When I heard that there was a Free Speech event taking place near my hometown, I thought, “Why not?” I figured with the current political climate, now is the best time to see the division in American politics first-hand.
The last major event I attended like this was at UC Berkeley where multiple conservative speakers were scheduled to speak for four days. However, this ended in cancellation as tremendous protests forced the local police to shut down the event. I couldn’t believe how much of a circus it was with all the shouting, arguing, and foot traffic all around me. I wondered if this event would be any different.
I was not disappointed.
At first, I didn’t know what to expect. I had only been to San Francisco once before and all I knew was that it’s not exactly the most conservative place in the world. When I arrived at city hall, where the event was held, the biggest eyesores were the cops closing off the streets and a small group of Trump supporters waiting outside.
The turnout wasn’t huge, but there were Trump shirts and flags all over the place. Reporters quickly began interviewing numerous people in the crowd, asking about their values and reasons for showing up.
The vibe was pretty positive and friendly. The unifying bond was the fight for Free Speech. Some were openly criticizing a few conservatives who were recently de-platformed, but that didn’t mean they wanted them to be censored— no matter how controversial they may be.
The irony of it all is that the day before the event, Facebook and Instagram banned several prominent right-wing commentators which only emboldened the theme of the rally. Talk about perfect timing.
Once it was time for the speakers to come out, counter protesters emerged from around the corner. I was a little nervous because Antifa had threatened to break up the event in the days leading up to it. Fortunately, less than 10 people managed to follow through and it wasn’t long before the conservatives had a face off with them.
The protesters were holding a giant banner calling for the impeachment of President Trump and Vice President Pence. Finally, I heard the infamous chant in person, “No Trump, no KKK, no fascist USA.” The police kept the protesters on one side of the street directly across from the event in order to prevent any ugly situations.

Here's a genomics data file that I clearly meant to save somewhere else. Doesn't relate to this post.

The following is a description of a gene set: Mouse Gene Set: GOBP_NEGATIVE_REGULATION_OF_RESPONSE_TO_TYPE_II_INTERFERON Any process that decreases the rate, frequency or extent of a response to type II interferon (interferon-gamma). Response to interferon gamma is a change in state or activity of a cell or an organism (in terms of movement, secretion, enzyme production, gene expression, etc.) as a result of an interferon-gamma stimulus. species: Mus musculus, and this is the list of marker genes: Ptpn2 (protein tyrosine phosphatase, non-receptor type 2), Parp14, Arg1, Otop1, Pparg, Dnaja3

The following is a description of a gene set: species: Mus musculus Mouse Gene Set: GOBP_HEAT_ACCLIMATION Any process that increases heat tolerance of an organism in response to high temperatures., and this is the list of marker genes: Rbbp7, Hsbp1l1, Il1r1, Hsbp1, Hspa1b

A few minutes behind schedule, the speakers appeared, setting up their podium and lined up behind it. The crowd quickly flocked to the front barrier and waited to hear what they had to say. The main organizer, Adrienna DiCioccio, started with her introduction of the Free Speech issue and the social media censorship keeping conservatives, like her, from speaking their minds on social media platforms. Other speakers included Mike Tokes, Joe Biggs, and other e-celebrities expanded on these talking points with their own input and got plenty of reactions from the audience.
After everybody had their say, one of the most fascinating parts of the event occurred when some of the speakers met with the counter protesters across the street and began an open dialogue. Needless to say, it was ultimately a one-sided screaming match, but, I thought that it was admirable to be willing to talk to the people who were trying to shut down the entire event.
The one thing I couldn’t understand was how a Free Speech event could be interpreted as controversial. This should be a completely bipartisan issue. The problem is that the left has largely re-framed Free Speech as a gateway for white nationalism. Therefore, conservatives have no room to defend themselves since their rhetoric is deemed as dangerous to the public. This is the lens that makes Free Speech events nearly impossible to arrange since open dialogue is seen as a threat.
Nevertheless, I will always attend as many of these events as I can, because it’s fun, often educational, and another great example of American politics never having a dull moment.
The views expressed in this article are the opinion of the author and do not necessarily reflect those of Lone Conservative staff.